Camp Laurelwood in Madison, Connecticut will celebrate its 85th summer season this year—and it’s bound to be the best yet.
That’s no small feat at any time—but given that what is expected to be a blockbuster 2022 season comes just two summers after the COVID-19 pandemic forced Connecticut’s only overnight camp to close down, offering only three weeks of a family day camp instead, makes the accomplishment especially awesome.
“We offered a refund to every family who had signed up for that camp session,” says Rabbi James Greene, Laurelwood’s executive director, reflecting back on the summer that wasn’t.
“We had individual conversations with every family, and asked them to consider donating a portion of the tuition to help keep the camp running. We also invited families to roll over the tuition for this previous summer,” he notes.
This past summer, Laurelwood, along with other area camps, implemented precautions to ensure the health and safety of campers and staff, including requiring two negative PCR tests upon arrival, mandatory mask wearing and vaccination requirements for staffers. A vaccination clinic was also offered for international staff members who had yet to receive the vaccine.
These precautionary measures proved effective, and the summer ended without even one camper or staff member getting sick.
In preparation for the second post-COVID summer, Rabbi Greene says Laurelwood will focus on a new camper care initiative called MESH (Mental, Emotional, Social, Spiritual Health).
“MESH isn’t one place that campers go or one thing they do; it’s a holistic view of camp and the camper as a whole,” Greene explains. “We really learned that mental, emotional, social and spiritual health is a top priority and we recognized during COVID that there is a stronger, more pressing need to incorporate this type of programming into the camp community.”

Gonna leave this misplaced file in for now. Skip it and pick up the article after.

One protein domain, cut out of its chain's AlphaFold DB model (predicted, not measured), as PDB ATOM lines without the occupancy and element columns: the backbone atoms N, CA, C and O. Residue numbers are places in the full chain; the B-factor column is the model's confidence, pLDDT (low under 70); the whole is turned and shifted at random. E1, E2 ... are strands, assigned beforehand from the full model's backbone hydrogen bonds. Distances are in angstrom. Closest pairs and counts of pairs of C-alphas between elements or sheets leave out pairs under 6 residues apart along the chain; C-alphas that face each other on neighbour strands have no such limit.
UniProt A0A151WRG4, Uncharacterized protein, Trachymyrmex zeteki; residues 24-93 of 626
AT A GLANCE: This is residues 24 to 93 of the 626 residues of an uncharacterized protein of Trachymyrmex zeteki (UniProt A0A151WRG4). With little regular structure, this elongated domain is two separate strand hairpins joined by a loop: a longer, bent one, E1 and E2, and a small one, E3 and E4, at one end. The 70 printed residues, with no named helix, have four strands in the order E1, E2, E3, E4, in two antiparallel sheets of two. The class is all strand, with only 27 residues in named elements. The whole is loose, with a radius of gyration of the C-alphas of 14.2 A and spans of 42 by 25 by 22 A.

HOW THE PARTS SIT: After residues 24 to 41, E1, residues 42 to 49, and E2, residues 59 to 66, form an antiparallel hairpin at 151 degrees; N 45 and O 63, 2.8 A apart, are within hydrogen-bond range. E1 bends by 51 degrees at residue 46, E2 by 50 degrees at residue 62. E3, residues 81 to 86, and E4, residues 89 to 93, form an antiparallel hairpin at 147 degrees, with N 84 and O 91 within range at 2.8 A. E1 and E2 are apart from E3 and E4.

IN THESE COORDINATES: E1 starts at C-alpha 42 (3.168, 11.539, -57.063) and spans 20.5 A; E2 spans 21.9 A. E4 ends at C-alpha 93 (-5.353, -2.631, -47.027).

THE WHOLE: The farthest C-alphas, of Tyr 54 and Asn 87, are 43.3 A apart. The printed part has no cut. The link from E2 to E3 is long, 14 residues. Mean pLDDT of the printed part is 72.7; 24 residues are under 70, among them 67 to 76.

In addition to the creation of a MESH committee to oversee this critical work, Camp Laurelwood will partner with the Jewish Family Services of Greater Hartford to “meet each camper at their point of availability,” says Greene. “The goal is to send campers home a better versions of themselves.”
With a better grasp and greater knowledge of the COVID virus than existed the previous two summers, residential camps are now able to create spaces that are safe and COVID-free.
“All of our staff members are vaccinated. Last year, the rate of vaccination among eligible campers was 90%, and I presume it will be even higher this year,” Greene says. “We know more about COVID now than we did at this time last year, and people in our community are understanding their responsibility to protect others. We teach kindness and an understanding that we are all responsible for one another. It’s a Jewish value.”
And that’s just what Camp Laurelwood sets out to do every summer: To teach and encourage young Jewish campers to think about the many ways in which their Jewishness can change them, as well as the world around them.
“Jewish camp is, I believe, the single most impactful thing we can offer our children and families to increase Jewish identities and strengthen Jewish activities,” Greene points out.
“I don’t believe Jewish camps make you more Jewish,” he says. “It’s a place where you can ask not how Jewish are you but how do you want to be Jewish? It’s one of the only places in the Jewish world where we can intentionally ask that question.”